Stone Disease

Stone formation within the urinary tract is a common problem and the incidence is increasing. About 4-8% of Australians suffer from them at some time. The lifetime risk for developing kidney stones is 1 in 10 for Australian men and 1 in 35 for Australian women.


What is a stone?

A stone forms when a substance (often calcium oxalate) becomes saturated in the urine and therefore forms solid crystals. These crystals can clump together to form a stone. If very tiny they can pass out without causing any trouble but if they grow (usually to a size greater than 2-3mm then they will often cause pain if they pass down the ureter (pipe from kidney to the bladder) and may get stuck.

What are they made of?

The majority of stones contain calcium and the most common stone type is calcium oxalate. Uric acid stones can be associated with obesity and are also increasing. They can be more difficult to diagnose and monitor as they cannot be seen on plain X-rays. The most common stone types are listed below:

  • Calcium oxalate 60%
  • Calcium phosphate 20%
  • Uric acid 5-10%
  • Magnesium Ammonium Phosphate (Infection) 5-15%
  • Cystine 1%
  • Others 1%

Why do people get stones?

Your urologist will look at your risk factors for getting stones with the aim of identifying any metabolic reason why they form. The chance of developing a stone increases if you have a family history of stones. The risk also increases as you get older. Modern diets and lifestyles are often to blame and dehydration is a major aggravating factor.

What are the symptoms?

Stones can sit in the kidneys and be asymptomatic or can cause grumbling pain in the loin region. When stones get stuck in the ureter they can cause very severe pain. This can start in the loin and move round the groin and radiate into the testicle or perineum. When stones are close to reaching the bladder they can also cause a need to pass urine more frequently. Often they can cause some bleeding in the urine. If you have a urinary tract infection, you may develop a high temperature. Having a kidney stone AND a high temperature may necessitate emergency treatment. Contact your doctor urgently or go directly to the emergency department of your nearest hospital.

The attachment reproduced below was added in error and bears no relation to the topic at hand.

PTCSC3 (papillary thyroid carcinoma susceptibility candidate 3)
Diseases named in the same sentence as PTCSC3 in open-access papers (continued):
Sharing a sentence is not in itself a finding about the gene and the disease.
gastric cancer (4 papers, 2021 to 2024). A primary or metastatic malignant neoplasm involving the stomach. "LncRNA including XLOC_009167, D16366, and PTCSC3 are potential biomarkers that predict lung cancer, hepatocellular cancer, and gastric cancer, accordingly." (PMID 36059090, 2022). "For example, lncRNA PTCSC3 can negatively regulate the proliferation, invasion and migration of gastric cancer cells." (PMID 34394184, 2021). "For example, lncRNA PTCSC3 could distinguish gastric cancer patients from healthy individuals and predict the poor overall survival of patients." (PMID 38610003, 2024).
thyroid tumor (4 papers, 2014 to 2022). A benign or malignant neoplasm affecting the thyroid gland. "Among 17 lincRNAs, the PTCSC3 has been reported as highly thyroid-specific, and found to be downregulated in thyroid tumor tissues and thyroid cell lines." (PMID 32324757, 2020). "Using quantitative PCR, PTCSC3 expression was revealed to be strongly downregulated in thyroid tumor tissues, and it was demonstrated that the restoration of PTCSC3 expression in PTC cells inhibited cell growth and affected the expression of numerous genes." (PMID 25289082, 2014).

How are they diagnosed?

Your urologist will take a careful history from you looking at the current episode and any previous problems including family history. The gold standard for diagnosis of kidney stones is a CT scan although monitoring of stones is usually done with x-ray or ultrasound. You will also need urine and blood tests.

How are they treated?

This will depend on a number of factors such as the size of the stone, location, symptoms, presence of fever, findings of the urine and blood tests and also patient choice.
In principal stones can be treated by:

  1. Observation – Small stones will often without treatment and if symptoms are manageable it is often safe to leave them for up to 2 weeks. Your urologist may start you on medication to help stones pass.
  2. Shock wave lithotripsy – The procedure works like ultrasound and uses shock waves to break your kidney stones into small sand-like particles that can then pass out of your body through your urine. It is performed as a day procedure and avoids the need for a general anaesthetic. During the procedure, you lie on the machine and X-rays are used to find and target your stone. Shocks are then delivered to the stone. The treatment lasts about 40 minutes and delivers around 3,000 shock waves, which pass through your body to break the stone into fragments. It is not suitable for all stones and your urologist will advise you on this. Success rates vary depending on stone size, composition and location.
  3. Ureteroscopy – This is a procedure that involves a fine telescope being passed through the bladder (via your urethra) and up the ureter to the kidney. It is performed under general anaesthetic. Once the stone is found a laser is used to fragment and vaporise the stone into tiny pieces. Usually the holmium laser is used which is able to break all types of stone. This procedure is generally suitable for stones up to 1.5cm in size and usually takes 60 minutes to complete. Commonly a plastic tube (known as a JJ stent) is inserted afterwards – this runs from the kidney to the bladder and allows the urine to drain and protects the ureter.
  4. Percutaneous surgery (PCNL) – This is used for larger stone burdens in the kidney which are generally not suitable for lithotripsy or ureteroscopy. A telescope is placed through the back using x-ray guidance with the aim of removing large volumes of stone. It is performed under general anaesthesia and usually requires 2-4 days in hospital.

Your urologist will discuss with you in detail the above treatments to ensure that the correct treatment is tailored to your needs and your stone burden/ location.

How do I prevent stones?

Stone formers have a high chance of recurrence (50% at 5 years). Once your stone has been treated, your urologist will look at any specific factors in your blood and urine that may need correction to help prevent future stone formation. If a stone has been removed then usually we will be able to tell you the type of stones that you form, so that preventative advice can be tailored to your individual needs. This may require modifying dietary factors and increasing your fluid intake. Most stone formers should aim to produce 2 – 2.5 litres of urine per day.